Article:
01 June 2021
Logan Powell has been an amputee from 18 months of age needing a new prosthetic lower right leg every six months.
But this only motivated him to achieve more.
Growing up in Mackay, Queensland, he was a competitive swimmer from a young age, and was able to hone his skills at the local pool.
From here, the next step up was on to the jumping blocks at the Paralympics where he represented Australia at the 2016 games in Rio Brazil.
Logan then went on to win a bronze medal at the 2018 Commonwealth Games, Gold Coast for 100m backstroke.
Always the achiever, Logan set his sights on the next challenge after he graduated high school.
He heard there was an opportunity at BHP Mitsubishi Alliance's Daunia Mine for operators.
“After school I was looking to achieve and try something else so started an operations traineeship with BMA’s Daunia Mine and loved it from the get go,” Logan said.
The National Disability Insurance Scheme (NDIS) assisted Logan by providing him with an Ottobock X3 prosthetic knee and leg.
“The best money can buy and the quality of life it has given me has been great,” Logan said.
Logan said the prosthetic knee and leg has aided him in his new role at Daunia Mine, where he operates the Caterpillar 797 truck alongside his team of 30 members.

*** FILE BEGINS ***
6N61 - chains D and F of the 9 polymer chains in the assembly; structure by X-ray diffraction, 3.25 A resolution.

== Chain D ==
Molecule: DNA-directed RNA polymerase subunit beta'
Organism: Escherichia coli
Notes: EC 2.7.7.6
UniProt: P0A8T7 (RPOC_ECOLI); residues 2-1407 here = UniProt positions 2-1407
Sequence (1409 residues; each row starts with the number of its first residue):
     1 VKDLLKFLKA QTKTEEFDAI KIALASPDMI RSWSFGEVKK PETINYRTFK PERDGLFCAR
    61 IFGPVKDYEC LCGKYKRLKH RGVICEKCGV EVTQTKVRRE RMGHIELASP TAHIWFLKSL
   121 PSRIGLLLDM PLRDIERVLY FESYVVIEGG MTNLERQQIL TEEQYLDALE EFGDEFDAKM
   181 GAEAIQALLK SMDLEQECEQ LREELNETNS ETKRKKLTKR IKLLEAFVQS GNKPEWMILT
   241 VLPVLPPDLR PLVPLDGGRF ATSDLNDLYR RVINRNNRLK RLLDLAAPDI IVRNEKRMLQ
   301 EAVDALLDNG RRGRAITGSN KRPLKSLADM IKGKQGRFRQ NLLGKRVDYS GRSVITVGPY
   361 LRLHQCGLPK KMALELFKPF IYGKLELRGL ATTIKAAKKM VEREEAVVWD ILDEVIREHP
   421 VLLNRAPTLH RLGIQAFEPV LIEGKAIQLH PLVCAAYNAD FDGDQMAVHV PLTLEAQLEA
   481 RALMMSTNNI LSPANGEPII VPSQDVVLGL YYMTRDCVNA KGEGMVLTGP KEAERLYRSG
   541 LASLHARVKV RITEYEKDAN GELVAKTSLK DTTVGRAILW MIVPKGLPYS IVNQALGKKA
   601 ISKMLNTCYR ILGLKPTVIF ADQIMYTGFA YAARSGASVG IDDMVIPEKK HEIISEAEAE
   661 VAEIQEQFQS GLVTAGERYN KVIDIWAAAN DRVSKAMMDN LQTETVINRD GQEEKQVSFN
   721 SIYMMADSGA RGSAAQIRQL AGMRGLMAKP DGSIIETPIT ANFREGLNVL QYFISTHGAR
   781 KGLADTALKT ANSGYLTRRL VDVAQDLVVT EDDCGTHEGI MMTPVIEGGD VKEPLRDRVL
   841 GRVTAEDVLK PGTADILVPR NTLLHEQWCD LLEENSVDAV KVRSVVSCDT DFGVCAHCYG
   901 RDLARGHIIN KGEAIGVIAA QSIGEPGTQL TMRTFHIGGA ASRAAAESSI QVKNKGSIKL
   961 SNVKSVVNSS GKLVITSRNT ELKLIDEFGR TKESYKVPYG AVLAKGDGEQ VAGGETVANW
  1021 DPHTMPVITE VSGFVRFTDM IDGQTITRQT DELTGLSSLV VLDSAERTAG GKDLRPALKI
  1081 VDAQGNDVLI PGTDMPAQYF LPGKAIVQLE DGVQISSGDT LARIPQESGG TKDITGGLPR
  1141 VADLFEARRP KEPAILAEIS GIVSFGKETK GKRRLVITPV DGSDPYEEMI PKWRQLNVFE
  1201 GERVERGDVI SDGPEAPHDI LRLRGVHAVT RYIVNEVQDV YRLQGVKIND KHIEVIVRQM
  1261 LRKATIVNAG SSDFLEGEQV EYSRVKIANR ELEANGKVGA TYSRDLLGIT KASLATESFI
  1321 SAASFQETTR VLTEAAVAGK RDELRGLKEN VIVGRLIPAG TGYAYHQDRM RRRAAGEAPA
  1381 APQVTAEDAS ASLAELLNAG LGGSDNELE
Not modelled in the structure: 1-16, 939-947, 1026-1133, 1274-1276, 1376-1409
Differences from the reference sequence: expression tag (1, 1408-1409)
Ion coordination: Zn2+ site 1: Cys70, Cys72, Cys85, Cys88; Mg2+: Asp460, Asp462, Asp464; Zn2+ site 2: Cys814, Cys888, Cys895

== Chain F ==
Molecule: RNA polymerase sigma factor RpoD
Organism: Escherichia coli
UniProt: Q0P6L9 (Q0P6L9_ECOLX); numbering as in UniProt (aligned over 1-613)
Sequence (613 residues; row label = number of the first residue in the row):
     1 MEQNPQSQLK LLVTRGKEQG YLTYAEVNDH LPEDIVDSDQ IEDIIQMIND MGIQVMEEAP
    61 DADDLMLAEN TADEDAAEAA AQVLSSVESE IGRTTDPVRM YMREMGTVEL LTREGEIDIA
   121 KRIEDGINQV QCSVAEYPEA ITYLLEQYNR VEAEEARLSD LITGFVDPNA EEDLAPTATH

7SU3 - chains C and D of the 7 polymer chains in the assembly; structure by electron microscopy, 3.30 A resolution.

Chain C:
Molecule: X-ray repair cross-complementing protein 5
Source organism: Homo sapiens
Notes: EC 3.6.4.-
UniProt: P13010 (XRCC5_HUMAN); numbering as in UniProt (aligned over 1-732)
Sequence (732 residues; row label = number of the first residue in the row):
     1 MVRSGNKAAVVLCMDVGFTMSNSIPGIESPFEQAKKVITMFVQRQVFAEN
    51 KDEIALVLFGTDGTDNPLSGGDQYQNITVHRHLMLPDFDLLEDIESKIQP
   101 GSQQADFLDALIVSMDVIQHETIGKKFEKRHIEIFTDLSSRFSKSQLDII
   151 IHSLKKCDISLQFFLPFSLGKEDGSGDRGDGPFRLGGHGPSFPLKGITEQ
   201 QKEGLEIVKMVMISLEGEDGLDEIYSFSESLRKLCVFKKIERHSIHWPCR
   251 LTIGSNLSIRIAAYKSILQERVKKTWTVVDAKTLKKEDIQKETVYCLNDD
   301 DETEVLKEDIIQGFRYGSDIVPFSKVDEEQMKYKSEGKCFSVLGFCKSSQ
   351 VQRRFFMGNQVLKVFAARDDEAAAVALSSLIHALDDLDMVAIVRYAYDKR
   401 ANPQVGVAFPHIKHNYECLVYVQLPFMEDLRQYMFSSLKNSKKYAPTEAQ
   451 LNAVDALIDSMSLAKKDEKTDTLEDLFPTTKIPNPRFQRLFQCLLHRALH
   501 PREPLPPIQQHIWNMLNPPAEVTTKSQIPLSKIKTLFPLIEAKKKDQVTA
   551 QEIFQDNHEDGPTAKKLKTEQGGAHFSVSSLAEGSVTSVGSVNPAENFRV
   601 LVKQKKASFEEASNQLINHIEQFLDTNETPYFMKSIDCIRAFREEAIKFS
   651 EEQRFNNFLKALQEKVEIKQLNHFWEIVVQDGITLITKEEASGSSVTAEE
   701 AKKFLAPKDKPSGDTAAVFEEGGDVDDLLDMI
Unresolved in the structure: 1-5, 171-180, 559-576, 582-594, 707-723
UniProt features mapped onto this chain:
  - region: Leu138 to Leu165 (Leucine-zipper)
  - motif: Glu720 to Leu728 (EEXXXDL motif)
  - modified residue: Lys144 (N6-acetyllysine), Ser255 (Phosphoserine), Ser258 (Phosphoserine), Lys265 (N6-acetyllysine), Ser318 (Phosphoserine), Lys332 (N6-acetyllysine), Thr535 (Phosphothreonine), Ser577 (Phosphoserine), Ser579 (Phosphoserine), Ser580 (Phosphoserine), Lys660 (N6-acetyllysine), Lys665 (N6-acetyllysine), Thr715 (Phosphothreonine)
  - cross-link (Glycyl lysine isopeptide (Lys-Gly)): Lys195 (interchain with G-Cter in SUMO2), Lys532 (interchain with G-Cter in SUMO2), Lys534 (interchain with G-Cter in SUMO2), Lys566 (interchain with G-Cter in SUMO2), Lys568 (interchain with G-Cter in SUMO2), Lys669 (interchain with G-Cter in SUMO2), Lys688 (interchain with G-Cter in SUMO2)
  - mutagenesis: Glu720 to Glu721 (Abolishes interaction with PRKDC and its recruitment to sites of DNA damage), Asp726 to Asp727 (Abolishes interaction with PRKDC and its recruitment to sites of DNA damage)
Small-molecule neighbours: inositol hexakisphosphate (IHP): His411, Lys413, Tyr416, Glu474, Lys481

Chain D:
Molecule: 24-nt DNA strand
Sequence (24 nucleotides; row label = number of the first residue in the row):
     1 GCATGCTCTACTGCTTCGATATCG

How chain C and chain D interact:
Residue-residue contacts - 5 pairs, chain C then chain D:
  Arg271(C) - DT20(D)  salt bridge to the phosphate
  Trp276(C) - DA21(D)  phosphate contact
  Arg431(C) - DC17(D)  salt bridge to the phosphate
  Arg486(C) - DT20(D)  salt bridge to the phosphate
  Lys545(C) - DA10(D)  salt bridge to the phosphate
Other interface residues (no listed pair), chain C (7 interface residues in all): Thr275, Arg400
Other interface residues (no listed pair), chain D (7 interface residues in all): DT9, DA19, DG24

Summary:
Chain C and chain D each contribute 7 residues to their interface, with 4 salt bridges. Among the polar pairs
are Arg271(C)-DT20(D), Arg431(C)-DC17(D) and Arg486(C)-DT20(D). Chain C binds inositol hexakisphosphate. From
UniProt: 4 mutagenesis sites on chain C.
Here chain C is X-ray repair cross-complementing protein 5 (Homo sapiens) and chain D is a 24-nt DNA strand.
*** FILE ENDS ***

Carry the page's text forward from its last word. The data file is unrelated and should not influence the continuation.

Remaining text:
“The team environment look after everyone, all the members are welcoming and the atmosphere is really great. Although I’m an amputee I feel very fortunate and have been treated like everyone else since I started,” Logan said.
Logan said his supervisors Michael Bock and Bonnie Brooks have created a great learning and work environment and the whole team feels they’re working with them not for them.
A testament to this culture, Logan said he’s never felt under pressure being in a big work environment and feels it’s a “safety first“ atmosphere at all times.
And his team couldn’t be prouder to have him on the crew.
“Logan is a very popular member of the A crew production overburden team,” Crew Supervisor Michael said.
This strong team work ethic and culture has continued to thrive throughout a challenging time over the last year.
During the onset of COVID-19 Logan said his working environment hasn’t been too affected, except for the introduction of new, and necessary, safety controls.
“Things are the same but we are all subconsciously aware of it and the risks,” Logan said about the pandemic.
Next for Logan is more upskilling.
He said he’d love to build his skills in auto-spark electronics or learning how to operate a Crane Shovel.
“This job has been a dream, and I look forward to many more years with BHP.”
BHP CEO Mike Henry has today announced BHP’s commitment to training and funding for 3,500 new Australian apprenticeship and training positions, and driving up to $450 million into supporting business opportunities in Australia’s mining, equipment, technology and services (METS) sector.